The quarry on the east side of the Island was in operation beginning in 1850, when labor for the quarry was provided by state prisoners housed in the prison hulk Alban, anchored just off the island. Seventeen prisoners overpowered a guard and escaped from the hulk in 1852 – the ensuing public outcry had an influence on the decision to erect a new state prison, San Quentin, a few years later.
Stone from the Angel Island quarry operation was used for the construction of the new fortress on Alcatraz in 1854, and for the erection of the Navy base at Mare Island in 1857. Later, stone from the island was used in the California Bank building at Sansome and California Streets in San Francisco. The civilian manager of the quarry built a house on the island for the quarry supervisor, but in 1867, the civilian operation ended when General McDowell took the quarry under military control.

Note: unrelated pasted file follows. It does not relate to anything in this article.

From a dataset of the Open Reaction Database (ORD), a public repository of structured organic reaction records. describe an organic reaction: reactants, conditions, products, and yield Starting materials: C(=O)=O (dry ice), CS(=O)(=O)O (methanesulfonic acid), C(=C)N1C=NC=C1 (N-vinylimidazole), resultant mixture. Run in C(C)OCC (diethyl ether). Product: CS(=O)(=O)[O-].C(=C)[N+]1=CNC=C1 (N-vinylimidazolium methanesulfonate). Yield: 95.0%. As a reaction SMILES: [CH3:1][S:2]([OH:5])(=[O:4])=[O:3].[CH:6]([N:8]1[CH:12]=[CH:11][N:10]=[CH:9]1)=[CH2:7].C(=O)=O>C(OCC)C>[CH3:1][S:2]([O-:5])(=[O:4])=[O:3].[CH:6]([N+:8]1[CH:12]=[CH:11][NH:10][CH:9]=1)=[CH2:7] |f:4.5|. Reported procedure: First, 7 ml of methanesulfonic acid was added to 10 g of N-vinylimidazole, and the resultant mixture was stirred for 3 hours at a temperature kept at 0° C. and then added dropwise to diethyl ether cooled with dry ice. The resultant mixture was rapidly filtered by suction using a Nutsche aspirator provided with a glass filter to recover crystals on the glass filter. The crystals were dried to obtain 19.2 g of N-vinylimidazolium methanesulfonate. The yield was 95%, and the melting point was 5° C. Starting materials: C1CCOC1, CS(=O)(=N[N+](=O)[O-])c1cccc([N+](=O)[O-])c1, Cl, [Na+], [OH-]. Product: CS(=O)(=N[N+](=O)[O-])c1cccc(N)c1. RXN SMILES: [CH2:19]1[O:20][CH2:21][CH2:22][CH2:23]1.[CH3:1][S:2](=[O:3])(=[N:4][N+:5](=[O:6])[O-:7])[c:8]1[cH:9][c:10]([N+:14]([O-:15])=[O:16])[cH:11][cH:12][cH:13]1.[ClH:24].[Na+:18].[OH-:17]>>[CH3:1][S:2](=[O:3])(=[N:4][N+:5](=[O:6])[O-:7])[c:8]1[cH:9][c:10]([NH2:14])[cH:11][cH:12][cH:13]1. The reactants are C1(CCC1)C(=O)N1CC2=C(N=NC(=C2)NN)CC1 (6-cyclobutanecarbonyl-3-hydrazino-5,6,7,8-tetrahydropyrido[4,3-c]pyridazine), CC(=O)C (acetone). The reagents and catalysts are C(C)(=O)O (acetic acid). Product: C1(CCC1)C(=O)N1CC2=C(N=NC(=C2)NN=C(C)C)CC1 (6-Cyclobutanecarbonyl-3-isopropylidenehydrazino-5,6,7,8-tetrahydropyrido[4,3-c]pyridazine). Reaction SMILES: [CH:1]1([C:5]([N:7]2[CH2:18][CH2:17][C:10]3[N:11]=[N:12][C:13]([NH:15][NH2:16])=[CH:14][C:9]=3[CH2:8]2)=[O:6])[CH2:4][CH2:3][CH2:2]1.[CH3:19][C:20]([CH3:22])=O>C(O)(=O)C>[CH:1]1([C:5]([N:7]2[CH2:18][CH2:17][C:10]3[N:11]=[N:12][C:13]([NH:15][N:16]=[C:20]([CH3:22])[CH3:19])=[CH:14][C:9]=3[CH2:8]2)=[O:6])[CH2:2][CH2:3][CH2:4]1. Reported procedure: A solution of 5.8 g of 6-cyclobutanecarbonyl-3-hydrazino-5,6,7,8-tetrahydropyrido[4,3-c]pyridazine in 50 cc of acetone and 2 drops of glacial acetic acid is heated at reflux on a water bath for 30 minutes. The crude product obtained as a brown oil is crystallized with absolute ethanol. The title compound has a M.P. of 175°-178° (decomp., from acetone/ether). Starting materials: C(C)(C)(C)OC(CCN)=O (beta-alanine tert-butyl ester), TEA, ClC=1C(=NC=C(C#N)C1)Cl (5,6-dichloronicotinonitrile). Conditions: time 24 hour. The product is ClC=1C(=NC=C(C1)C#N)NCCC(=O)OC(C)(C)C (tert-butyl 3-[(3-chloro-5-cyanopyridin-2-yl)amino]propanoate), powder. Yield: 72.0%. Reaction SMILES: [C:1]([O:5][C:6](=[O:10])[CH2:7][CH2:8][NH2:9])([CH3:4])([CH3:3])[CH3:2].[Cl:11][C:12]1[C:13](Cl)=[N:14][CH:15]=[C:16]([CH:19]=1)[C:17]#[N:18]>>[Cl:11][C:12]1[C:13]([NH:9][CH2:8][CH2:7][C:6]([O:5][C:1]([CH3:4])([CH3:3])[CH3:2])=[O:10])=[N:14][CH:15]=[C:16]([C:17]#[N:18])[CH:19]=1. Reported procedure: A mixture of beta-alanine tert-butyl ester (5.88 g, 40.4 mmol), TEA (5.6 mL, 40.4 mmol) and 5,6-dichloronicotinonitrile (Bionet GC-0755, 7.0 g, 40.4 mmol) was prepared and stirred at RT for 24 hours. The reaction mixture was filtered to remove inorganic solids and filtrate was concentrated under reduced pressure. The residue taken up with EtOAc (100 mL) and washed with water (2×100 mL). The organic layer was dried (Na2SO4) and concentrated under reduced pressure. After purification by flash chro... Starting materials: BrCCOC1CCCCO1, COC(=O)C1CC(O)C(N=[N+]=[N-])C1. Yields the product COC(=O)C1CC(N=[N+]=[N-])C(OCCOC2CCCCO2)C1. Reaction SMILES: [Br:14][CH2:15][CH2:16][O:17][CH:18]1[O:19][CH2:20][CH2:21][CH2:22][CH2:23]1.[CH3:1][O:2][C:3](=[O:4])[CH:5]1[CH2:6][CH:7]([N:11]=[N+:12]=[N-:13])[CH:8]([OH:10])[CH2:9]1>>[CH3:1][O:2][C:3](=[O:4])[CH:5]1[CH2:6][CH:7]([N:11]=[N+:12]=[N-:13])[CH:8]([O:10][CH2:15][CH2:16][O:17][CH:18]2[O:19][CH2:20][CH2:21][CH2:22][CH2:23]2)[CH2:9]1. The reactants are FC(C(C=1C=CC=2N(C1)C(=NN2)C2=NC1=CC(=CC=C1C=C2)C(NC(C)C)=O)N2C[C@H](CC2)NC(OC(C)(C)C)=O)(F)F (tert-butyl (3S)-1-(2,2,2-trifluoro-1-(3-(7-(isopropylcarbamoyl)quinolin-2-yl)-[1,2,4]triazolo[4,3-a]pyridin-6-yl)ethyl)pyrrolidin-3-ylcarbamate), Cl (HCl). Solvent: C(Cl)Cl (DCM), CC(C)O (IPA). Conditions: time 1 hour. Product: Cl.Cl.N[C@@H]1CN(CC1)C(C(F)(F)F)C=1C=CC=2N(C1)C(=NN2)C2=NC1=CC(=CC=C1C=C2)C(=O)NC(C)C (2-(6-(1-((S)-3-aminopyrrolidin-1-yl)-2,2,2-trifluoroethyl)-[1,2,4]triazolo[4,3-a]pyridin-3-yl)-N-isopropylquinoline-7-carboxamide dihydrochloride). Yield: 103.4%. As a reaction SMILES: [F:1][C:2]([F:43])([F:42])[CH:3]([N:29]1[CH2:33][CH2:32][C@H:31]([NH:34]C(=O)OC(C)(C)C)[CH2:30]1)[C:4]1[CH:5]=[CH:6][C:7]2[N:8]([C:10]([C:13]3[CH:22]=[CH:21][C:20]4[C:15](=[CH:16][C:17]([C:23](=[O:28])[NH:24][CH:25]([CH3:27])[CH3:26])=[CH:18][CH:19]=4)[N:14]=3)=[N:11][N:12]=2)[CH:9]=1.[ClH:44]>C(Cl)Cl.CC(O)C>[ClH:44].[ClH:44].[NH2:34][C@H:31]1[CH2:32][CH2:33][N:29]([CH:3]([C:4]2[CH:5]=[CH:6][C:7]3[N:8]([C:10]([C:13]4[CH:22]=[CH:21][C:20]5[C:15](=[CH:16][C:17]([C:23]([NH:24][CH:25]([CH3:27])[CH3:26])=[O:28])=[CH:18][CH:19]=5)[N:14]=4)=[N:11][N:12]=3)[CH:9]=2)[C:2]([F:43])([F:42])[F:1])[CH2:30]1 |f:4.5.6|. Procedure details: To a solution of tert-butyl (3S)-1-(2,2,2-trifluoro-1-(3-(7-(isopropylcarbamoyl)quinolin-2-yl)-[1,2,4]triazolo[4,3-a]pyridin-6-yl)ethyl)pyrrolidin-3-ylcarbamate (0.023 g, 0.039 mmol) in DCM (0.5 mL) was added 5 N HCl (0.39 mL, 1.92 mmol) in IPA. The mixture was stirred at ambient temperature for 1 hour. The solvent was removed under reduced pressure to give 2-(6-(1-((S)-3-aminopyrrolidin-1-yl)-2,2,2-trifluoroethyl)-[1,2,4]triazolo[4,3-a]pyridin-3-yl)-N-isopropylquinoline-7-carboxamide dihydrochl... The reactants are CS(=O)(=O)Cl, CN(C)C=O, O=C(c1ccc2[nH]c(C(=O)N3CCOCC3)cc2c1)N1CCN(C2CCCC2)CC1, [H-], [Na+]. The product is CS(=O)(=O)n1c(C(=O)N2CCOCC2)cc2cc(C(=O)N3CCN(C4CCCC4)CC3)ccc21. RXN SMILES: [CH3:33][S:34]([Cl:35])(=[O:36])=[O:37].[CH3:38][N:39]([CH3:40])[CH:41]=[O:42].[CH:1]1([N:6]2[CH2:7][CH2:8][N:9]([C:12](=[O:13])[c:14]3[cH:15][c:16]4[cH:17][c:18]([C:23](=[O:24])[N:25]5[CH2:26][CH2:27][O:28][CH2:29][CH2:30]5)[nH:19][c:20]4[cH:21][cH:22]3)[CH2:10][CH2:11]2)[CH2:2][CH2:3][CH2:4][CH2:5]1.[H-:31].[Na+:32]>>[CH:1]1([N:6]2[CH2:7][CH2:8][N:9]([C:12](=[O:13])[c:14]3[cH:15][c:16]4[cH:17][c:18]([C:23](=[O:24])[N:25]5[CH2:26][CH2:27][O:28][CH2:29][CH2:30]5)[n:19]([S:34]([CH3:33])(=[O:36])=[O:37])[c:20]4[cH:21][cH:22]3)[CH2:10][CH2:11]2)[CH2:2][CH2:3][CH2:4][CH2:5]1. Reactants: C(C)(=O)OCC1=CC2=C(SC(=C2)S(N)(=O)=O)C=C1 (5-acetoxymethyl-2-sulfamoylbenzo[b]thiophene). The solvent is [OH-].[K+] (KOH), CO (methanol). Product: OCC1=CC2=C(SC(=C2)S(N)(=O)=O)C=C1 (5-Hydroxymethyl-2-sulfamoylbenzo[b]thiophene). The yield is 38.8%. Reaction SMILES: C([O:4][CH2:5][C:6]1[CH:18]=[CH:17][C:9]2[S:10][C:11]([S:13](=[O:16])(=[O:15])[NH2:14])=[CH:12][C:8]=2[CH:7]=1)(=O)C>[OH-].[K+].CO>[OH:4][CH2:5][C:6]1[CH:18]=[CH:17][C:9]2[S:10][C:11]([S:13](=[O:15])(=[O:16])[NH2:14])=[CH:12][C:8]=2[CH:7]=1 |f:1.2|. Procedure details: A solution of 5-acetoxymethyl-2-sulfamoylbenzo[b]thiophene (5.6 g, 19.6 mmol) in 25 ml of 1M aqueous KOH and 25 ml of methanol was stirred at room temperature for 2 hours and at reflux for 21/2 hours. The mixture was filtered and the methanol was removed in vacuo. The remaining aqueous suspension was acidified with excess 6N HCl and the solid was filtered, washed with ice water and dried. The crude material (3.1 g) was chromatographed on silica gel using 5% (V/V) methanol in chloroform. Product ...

The Army used the quarry to produce stone that was used in construction at Fort Point, the San Francisco Presidio, and on Angel Island itself. Military prisoners from Alcatraz were used for quarry labor by the army, particularly after 1870 when the number of Army prisoners on Alcatraz increased. Men working at the quarry were brought to Angel Island by boat in the morning, and returned to Alcatraz in the evening.
The last known use of stone from this excavation was in 1922, when stone from the quarry was used in the Richmond breakwater. Early sketches of the area around Quarry Point show a substantial hill, more than one hundred feet high, on the site of the quarry. By the time the quarry operations ceased the hill was completely gone – it had been quarried away.